11 Things You Do Every Day That Affect Your Sleep

Few things are more frustrating or draining than a bad night's sleep. Staring at the clock wishing you could get at least a couple hours of shut-eye is an awful feeling. For some people, however, a good night's rest may be achievable with some simple changes to daily habits. Knowing the things you do every day that affect your sleep may help you rest soundly at last.

For what it's worth, if you're having trouble sleeping well, you are in good company. As noted by the Centers for Disease Control and Prevention (CDC), over a third of American adults regularly get less sleep than they need. What's more, all those sleepless nights can add up to some serious health issues. As further noted by the CDC, individuals who get less than seven hours of sleep each night are at an increased risk for many conditions, including diabetes, heart disease, and high blood pressure. In addition to these potential problems, it's important to note the state of mental distress that a sleep debt can cause. If you've ever had to go a few nights without adequate rest, you know that such intense fatigue can be crazy-making.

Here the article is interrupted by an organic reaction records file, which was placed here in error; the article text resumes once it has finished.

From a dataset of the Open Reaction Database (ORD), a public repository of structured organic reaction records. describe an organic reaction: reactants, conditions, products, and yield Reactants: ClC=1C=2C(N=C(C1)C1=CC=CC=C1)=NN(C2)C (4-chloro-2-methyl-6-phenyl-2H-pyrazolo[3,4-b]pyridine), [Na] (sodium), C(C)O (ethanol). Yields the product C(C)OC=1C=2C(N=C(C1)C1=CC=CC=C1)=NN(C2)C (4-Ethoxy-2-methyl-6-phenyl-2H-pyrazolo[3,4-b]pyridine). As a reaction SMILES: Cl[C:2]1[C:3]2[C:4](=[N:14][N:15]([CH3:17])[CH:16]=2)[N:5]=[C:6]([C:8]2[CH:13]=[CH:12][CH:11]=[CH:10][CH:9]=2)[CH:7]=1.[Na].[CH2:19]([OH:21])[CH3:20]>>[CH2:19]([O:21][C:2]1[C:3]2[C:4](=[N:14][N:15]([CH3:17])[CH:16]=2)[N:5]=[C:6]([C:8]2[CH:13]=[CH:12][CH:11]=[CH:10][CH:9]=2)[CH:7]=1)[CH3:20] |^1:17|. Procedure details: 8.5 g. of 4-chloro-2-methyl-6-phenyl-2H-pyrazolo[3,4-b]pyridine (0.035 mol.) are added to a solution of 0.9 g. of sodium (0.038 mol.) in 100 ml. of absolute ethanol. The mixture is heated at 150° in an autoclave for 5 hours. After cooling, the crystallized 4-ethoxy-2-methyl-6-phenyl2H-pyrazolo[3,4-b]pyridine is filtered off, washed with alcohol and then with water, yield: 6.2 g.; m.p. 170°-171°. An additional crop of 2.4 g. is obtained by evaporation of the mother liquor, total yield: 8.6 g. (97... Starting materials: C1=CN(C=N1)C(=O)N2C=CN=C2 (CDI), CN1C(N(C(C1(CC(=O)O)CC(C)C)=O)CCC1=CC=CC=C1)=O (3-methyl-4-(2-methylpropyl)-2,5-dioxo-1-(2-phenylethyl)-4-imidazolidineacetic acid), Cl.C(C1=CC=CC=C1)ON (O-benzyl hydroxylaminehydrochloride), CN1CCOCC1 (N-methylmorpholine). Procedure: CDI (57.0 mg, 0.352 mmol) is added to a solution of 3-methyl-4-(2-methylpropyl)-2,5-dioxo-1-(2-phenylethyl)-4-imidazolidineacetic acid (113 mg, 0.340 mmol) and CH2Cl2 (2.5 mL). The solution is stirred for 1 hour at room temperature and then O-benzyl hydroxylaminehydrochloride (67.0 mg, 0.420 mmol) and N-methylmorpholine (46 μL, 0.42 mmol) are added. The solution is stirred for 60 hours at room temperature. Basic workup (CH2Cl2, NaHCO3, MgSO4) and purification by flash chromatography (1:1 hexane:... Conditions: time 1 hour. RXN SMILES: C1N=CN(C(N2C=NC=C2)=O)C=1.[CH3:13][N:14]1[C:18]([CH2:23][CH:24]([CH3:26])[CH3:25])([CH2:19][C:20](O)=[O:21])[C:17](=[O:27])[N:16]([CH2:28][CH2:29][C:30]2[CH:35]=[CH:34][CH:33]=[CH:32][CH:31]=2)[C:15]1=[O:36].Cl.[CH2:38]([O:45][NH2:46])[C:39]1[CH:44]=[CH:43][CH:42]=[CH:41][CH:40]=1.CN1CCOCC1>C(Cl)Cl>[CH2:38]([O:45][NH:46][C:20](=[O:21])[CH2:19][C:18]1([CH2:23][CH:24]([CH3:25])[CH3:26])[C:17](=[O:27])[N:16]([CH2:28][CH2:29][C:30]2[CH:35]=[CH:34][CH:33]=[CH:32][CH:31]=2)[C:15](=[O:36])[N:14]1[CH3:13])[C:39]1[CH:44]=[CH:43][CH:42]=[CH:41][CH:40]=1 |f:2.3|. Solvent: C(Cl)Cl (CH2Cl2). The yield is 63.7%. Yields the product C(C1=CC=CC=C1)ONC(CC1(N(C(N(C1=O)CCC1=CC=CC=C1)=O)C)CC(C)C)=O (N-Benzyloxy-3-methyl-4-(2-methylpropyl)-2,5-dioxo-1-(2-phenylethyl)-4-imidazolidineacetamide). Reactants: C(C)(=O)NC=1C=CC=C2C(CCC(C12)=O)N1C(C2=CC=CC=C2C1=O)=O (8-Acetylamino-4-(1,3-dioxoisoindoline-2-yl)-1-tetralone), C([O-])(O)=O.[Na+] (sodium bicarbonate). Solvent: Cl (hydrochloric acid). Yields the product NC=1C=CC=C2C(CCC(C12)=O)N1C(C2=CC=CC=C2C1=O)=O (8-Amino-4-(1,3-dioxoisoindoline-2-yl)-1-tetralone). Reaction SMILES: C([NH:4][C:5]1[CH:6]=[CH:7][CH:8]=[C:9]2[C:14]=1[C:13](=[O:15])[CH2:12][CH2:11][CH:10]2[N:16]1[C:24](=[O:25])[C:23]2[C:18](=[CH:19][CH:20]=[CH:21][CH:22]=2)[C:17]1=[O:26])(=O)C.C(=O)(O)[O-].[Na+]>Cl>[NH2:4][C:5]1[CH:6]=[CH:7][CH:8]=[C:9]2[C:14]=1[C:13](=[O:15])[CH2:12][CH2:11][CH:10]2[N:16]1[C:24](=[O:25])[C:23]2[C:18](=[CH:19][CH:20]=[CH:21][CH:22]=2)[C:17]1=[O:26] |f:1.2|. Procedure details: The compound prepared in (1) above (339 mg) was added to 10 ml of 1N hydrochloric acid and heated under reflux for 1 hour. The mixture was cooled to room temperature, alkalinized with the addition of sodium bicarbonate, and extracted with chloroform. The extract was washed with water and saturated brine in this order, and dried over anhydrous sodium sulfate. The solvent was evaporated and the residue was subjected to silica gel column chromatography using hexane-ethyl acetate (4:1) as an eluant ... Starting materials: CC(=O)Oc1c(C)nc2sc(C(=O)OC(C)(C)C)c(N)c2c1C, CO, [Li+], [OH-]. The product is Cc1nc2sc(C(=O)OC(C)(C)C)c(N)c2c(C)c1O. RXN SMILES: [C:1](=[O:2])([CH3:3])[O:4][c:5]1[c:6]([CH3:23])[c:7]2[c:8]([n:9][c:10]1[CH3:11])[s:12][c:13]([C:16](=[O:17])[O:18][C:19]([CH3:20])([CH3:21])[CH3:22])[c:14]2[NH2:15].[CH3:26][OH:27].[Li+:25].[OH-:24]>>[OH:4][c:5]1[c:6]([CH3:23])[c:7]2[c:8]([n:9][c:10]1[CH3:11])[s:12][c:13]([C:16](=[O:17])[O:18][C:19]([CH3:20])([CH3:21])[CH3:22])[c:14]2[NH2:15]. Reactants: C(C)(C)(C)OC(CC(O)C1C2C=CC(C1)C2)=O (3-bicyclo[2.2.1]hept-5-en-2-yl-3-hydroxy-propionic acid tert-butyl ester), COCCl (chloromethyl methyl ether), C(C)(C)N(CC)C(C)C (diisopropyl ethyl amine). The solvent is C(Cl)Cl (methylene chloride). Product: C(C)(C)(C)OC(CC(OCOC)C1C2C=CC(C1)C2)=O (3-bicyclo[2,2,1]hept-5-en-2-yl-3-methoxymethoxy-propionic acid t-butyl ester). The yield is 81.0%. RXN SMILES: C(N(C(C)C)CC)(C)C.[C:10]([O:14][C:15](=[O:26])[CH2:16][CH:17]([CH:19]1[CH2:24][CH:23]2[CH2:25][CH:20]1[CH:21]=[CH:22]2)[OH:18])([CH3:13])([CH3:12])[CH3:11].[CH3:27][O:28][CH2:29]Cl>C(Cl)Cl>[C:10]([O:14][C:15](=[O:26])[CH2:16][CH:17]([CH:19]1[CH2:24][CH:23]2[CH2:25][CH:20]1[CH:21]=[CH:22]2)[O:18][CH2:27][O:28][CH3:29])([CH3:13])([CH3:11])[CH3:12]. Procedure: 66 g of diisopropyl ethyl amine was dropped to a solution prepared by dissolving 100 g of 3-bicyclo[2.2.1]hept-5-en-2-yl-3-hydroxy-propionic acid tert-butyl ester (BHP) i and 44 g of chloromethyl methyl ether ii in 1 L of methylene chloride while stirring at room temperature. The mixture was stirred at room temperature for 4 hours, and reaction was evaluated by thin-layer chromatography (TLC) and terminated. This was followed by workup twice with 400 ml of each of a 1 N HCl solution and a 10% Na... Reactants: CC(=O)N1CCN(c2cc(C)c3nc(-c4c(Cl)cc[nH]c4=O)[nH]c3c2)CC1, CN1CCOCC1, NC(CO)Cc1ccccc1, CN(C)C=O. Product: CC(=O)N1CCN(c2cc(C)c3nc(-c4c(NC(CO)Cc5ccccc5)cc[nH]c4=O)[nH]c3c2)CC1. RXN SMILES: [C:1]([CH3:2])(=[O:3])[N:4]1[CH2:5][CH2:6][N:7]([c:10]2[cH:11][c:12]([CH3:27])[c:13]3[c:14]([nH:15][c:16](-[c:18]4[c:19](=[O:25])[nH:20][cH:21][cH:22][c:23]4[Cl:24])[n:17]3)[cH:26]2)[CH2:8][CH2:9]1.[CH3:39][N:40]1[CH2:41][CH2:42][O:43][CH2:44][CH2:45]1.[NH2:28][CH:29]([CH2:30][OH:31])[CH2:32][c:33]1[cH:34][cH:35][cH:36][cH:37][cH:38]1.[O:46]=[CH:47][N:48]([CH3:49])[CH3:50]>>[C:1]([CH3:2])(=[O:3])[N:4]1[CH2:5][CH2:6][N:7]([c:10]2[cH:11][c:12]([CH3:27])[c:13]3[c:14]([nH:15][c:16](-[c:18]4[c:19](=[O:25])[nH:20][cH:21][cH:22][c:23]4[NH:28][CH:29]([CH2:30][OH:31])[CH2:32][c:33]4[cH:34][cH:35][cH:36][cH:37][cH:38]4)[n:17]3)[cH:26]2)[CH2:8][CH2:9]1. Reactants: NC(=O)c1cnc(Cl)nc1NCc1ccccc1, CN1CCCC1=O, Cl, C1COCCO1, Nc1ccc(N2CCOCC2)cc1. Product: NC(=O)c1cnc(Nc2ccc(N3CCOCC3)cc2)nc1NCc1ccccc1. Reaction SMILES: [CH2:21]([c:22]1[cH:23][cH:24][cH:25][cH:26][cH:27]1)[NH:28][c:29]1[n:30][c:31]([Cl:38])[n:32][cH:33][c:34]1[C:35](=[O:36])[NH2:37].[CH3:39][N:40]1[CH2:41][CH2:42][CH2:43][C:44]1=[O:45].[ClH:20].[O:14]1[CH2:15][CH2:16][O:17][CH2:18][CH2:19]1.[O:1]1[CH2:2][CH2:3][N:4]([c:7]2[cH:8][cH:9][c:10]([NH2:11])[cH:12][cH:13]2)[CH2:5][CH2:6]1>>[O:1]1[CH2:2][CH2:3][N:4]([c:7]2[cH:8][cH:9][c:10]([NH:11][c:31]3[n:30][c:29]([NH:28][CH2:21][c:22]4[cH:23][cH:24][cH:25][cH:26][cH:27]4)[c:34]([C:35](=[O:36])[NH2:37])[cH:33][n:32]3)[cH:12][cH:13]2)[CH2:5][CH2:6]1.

Of course, no one deliberately tries to ruin their sleep with an afternoon coffee or too many email checks. But many little habits can secretly sabotage your slumbers. Even something as simple as the medication you take can affect your sleep hygiene. With this in mind, making sure you avoid these everyday sleep sucks is a smart move.


Tap The Snooze Button

It may sound strange, but your very first actions in the morning could affect your ability to sleep later that night. In fact, according to Everyday Health, the fragmented sort of sleep you get from hitting the snooze button a few times may be even worse for you than not sleeping. By messing with your REM process, fragmented sleep can leave you feeling extra-sluggish the next day. Disabling that snooze button may be a great choice in the long run.


Take Certain Medications

Checking the label on meds you take frequently may offer some insight into your restless nights. As noted by Harvard Health Publications, many types of medication can interfere with your ability to sleep well each night. Anything from cold medication to ADD treatments may lead to sleeplessness.


Exercise Late

It sounds counterintuitive, because a good workout can leave you feeling exhausted. But as explained in, working out later in the day may leave you feeling too keyed up for a good night's rest. However, this does not hold true for everyone, so experimenting with your workout times may help you decide whether your late-afternoon gym trips are leaving you wired.


Eat Spicy Foods

If you're in the habit of dousing your dinner with hot sauce, then it may be time to consider a milder seasoning. According to Medical Daily, spicy foods may cause stomach upset at night leave you feeling wide awake. Because you basically need a calm stomach to sleep well.


Play With Your iPhone At Night